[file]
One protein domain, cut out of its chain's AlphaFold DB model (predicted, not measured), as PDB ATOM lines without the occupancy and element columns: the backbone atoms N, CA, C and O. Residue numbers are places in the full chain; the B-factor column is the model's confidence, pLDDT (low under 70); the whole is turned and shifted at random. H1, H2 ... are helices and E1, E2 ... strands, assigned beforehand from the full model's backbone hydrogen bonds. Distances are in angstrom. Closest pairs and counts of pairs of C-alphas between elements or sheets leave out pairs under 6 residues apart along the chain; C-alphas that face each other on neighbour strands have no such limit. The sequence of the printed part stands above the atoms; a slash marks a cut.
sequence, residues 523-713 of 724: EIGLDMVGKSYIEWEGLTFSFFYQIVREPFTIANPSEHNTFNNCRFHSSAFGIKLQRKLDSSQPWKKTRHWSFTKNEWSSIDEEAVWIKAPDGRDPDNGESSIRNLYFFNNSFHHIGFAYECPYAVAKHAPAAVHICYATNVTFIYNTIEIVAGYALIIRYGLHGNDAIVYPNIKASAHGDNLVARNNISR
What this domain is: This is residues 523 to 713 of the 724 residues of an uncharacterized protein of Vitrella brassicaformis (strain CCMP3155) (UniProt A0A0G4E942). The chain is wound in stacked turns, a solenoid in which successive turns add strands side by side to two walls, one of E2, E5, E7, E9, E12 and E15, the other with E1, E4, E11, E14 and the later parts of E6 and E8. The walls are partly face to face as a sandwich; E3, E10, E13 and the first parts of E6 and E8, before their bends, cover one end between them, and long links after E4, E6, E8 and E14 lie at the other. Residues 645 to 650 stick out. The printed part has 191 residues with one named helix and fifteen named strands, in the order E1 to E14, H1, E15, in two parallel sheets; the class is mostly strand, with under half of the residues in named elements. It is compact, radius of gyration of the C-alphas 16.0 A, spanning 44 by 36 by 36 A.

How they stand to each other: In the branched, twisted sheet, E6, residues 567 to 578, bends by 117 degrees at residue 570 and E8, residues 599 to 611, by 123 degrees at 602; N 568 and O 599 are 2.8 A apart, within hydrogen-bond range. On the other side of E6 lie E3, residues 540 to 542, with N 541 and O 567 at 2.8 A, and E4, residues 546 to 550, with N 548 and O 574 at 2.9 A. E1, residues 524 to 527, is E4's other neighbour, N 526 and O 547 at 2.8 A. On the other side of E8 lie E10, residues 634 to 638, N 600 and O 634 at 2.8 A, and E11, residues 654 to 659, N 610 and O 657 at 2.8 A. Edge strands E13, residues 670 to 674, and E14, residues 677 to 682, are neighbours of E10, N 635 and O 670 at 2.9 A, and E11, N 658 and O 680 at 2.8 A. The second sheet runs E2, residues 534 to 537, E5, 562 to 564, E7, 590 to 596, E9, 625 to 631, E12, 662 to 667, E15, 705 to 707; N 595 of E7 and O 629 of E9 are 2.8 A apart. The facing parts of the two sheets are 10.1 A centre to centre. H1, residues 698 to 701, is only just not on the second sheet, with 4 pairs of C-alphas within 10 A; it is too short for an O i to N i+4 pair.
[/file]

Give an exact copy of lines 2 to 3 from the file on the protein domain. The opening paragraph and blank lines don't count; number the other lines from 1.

What this domain is: This is residues 523 to 713 of the 724 residues of an uncharacterized protein of Vitrella brassicaformis (strain CCMP3155) (UniProt A0A0G4E942). The chain is wound in stacked turns, a solenoid in which successive turns add strands side by side to two walls, one of E2, E5, E7, E9, E12 and E15, the other with E1, E4, E11, E14 and the later parts of E6 and E8. The walls are partly face to face as a sandwich; E3, E10, E13 and the first parts of E6 and E8, before their bends, cover one end between them, and long links after E4, E6, E8 and E14 lie at the other. Residues 645 to 650 stick out. The printed part has 191 residues with one named helix and fifteen named strands, in the order E1 to E14, H1, E15, in two parallel sheets; the class is mostly strand, with under half of the residues in named elements. It is compact, radius of gyration of the C-alphas 16.0 A, spanning 44 by 36 by 36 A.

How they stand to each other: In the branched, twisted sheet, E6, residues 567 to 578, bends by 117 degrees at residue 570 and E8, residues 599 to 611, by 123 degrees at 602; N 568 and O 599 are 2.8 A apart, within hydrogen-bond range. On the other side of E6 lie E3, residues 540 to 542, with N 541 and O 567 at 2.8 A, and E4, residues 546 to 550, with N 548 and O 574 at 2.9 A. E1, residues 524 to 527, is E4's other neighbour, N 526 and O 547 at 2.8 A. On the other side of E8 lie E10, residues 634 to 638, N 600 and O 634 at 2.8 A, and E11, residues 654 to 659, N 610 and O 657 at 2.8 A. Edge strands E13, residues 670 to 674, and E14, residues 677 to 682, are neighbours of E10, N 635 and O 670 at 2.9 A, and E11, N 658 and O 680 at 2.8 A. The second sheet runs E2, residues 534 to 537, E5, 562 to 564, E7, 590 to 596, E9, 625 to 631, E12, 662 to 667, E15, 705 to 707; N 595 of E7 and O 629 of E9 are 2.8 A apart. The facing parts of the two sheets are 10.1 A centre to centre. H1, residues 698 to 701, is only just not on the second sheet, with 4 pairs of C-alphas within 10 A; it is too short for an O i to N i+4 pair.